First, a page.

It is not the role of the court to re-weigh the evidence and, even if this court would decide the case differently, it cannot reverse the Commissioner's decision if that decision is supported by good reason and is based on substantial evidence. Guilliams v. Barnhart, 393 F.3d 798, 801 (8th Cir. 2005). A reviewing court may not reverse the Commissioner's decision "merely because substantial evidence would have supported an opposite decision.'" Reed, 399 F.3d at 920 (quoting Shannon v. Chater, 54 F.3d 484, 486 (8th Cir. 1995)). Issues of law are reviewed de novo with deference given to the Commissioner's construction of the Social Security Act. See Smith, 982 F.2d at 311.


Plaintiff challenges the ALJ's decision on a number of grounds. Plaintiff claims the ALJ failed to:

1. Properly develop the record;
2. Make proper credibility determinations;
3. Make a proper residual functional capacity determination; and
4. Make a proper step four determination.

(Docket 15 at pp. 20-21). Because of the court's analysis and conclusions regarding issues 1 and 2, the other issues are not addressed.


Plaintiff objects to the failure of the ALJ to adequately develop the record. (Dockets 15 at pp. 21-22 & 25; 18 at pp. 2-3 & 7). Plaintiff argues "[t]he ALJ's failure to develop the record was prejudicial because it infected his credibility and [residual functional capacity ["RFC"] findings... and ultimately the decision against the claimant." (Docket 15 at p. 21). Plaintiff challenges the ALJ's development of the record in two principal areas: (1) failing to obtain the medical records of Dr. Wayne Anderson; and (2) failing to obtain the records of the South Dakota Retirement System ("SDRS"), which found Mr. Schulz disabled. (Docket 15 at pp. 21 & 25).

"The differences between courts and agencies are nowhere more pronounced than in Social Security proceedings.... Social Security proceedings are inquisitorial rather than adversarial. It is the ALJ's duty to investigate the facts and develop the arguments both for and against granting benefits...." Sims v. Apfel, 530 U.S. 103, 110-11 (2000). "The regulations make this nature of SSA proceedings quite clear. They expressly provide that the SSA conduct[s] the administrative review process in an informal, nonadversary manner.'" Id. at p. 111 (citing 20 CFR § 404.900(b)). "The regulations further make clear that the [Appeals] Council will evaluate the entire record, ' including new and material evidence, ' in determining whether to grant review." Id . (citing 20 CFR § 404.970(b)).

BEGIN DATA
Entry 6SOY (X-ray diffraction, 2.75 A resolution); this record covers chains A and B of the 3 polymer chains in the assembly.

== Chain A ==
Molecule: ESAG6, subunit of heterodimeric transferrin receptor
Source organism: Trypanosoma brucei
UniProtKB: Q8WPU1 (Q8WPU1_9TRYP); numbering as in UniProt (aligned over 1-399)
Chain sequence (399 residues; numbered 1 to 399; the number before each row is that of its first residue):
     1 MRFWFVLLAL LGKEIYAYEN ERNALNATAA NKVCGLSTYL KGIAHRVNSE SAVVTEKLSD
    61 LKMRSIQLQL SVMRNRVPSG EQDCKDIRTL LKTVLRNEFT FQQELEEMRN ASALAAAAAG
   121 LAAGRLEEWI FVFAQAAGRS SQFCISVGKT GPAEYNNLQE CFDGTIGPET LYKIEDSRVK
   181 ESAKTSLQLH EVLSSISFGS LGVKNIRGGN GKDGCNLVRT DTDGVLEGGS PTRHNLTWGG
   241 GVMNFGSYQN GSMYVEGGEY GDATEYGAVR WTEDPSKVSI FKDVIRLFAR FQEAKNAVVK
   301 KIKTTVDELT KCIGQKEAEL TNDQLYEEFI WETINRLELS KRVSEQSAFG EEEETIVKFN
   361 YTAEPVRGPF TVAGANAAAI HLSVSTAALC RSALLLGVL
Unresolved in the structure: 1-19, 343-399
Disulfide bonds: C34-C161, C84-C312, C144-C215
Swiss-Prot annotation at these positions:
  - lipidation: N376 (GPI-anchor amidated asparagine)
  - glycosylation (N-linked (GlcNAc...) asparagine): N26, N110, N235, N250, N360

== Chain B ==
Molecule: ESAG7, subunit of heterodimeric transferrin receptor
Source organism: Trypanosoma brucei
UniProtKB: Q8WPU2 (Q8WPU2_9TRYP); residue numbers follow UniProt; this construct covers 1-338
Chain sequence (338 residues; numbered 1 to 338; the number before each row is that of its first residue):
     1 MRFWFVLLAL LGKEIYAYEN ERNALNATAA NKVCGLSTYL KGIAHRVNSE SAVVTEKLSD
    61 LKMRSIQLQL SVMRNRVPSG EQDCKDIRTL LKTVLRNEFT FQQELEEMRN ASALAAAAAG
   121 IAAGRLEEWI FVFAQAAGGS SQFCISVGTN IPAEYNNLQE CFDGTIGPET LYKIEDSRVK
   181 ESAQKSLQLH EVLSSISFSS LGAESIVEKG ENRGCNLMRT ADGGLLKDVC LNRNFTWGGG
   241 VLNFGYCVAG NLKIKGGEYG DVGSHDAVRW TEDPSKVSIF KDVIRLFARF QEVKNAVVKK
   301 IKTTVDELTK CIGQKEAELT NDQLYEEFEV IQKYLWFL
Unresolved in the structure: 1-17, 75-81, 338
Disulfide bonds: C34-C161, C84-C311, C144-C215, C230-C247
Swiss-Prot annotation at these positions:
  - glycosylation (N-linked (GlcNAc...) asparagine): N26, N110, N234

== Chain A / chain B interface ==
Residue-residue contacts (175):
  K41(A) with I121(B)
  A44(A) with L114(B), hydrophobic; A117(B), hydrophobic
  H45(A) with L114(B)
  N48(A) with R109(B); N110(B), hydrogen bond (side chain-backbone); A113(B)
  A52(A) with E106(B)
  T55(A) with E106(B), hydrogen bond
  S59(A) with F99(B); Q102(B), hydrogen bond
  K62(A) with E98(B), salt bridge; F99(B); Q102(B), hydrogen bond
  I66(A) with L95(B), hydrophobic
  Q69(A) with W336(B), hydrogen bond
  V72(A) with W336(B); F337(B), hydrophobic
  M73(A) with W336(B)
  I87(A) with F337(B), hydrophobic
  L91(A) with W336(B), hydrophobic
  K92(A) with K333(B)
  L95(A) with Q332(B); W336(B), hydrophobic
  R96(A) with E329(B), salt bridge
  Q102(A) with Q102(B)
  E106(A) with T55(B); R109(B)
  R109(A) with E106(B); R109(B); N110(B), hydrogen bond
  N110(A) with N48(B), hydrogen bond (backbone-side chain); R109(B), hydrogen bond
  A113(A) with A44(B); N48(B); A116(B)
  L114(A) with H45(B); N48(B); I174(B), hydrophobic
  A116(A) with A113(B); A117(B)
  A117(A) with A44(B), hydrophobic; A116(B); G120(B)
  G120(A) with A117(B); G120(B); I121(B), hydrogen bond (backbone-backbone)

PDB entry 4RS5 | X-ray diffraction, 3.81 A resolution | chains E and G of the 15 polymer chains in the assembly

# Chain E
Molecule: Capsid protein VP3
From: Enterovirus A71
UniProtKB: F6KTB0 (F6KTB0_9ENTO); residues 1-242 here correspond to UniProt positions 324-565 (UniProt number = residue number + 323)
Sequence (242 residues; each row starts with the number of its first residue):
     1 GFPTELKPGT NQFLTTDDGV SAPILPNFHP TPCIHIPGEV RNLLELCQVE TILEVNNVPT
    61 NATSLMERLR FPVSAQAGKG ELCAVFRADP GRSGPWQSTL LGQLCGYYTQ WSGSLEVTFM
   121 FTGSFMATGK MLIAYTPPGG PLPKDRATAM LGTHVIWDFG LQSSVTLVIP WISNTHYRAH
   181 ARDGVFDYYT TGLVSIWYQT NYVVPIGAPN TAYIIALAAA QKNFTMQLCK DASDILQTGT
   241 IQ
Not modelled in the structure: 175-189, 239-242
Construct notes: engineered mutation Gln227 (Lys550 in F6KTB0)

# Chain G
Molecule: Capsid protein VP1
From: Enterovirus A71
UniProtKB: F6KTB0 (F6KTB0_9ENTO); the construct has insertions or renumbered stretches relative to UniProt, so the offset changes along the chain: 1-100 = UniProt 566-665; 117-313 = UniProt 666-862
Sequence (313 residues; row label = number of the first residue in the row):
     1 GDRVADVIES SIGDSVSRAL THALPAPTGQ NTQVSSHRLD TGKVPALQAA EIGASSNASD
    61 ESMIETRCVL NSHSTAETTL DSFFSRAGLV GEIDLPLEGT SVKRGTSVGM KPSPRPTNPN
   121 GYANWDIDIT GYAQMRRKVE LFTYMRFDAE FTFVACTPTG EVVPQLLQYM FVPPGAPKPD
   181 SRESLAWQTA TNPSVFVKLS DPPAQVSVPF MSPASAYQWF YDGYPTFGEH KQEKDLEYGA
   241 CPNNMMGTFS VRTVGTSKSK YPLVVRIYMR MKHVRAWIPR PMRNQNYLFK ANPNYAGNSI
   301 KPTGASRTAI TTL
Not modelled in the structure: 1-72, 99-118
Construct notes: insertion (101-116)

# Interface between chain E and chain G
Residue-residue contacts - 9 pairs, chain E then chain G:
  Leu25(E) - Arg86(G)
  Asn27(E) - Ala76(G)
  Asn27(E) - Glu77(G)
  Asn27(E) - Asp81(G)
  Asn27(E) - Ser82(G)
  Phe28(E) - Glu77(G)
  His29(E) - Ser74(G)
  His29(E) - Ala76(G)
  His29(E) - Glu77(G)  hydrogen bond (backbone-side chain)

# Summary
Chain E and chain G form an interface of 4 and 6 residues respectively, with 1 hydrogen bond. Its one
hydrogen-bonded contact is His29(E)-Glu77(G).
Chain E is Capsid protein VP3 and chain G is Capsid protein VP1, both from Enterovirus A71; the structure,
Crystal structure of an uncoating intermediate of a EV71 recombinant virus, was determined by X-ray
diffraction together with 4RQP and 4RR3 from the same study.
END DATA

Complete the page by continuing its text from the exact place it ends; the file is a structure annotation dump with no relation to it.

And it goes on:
"[S]ocial security hearings are non-adversarial.... the ALJ bears a responsibility to develop the record fairly and fully, independent of the claimant's burden to press his case." Snead v. Barnhart, 360 F.3d 834, 838 (8th Cir. 2004). "The ALJ possesses no interest in denying benefits and must act neutrally in developing the record." Id . (referencing Richardson v. Perales, 402 U.S. 389, 410 (1971) ("The social security hearing examiner, furthermore, does not act as counsel. He acts as an examiner charged with developing the facts.") (other reference omitted). "[T]he ALJ is not required to function as the claimant's substitute counsel, but only to develop a reasonably complete record." Clark v. Shalala, 28 F.3d 828, 830-31 (8th Cir. 1994). "There is no bright line rule indicating when the Commissioner has or has not adequately developed the record; rather, such an assessment is made on a case-by-case basis." Mouser v. Astrue, 545 F.3d 634, 639 (8th Cir. 2008).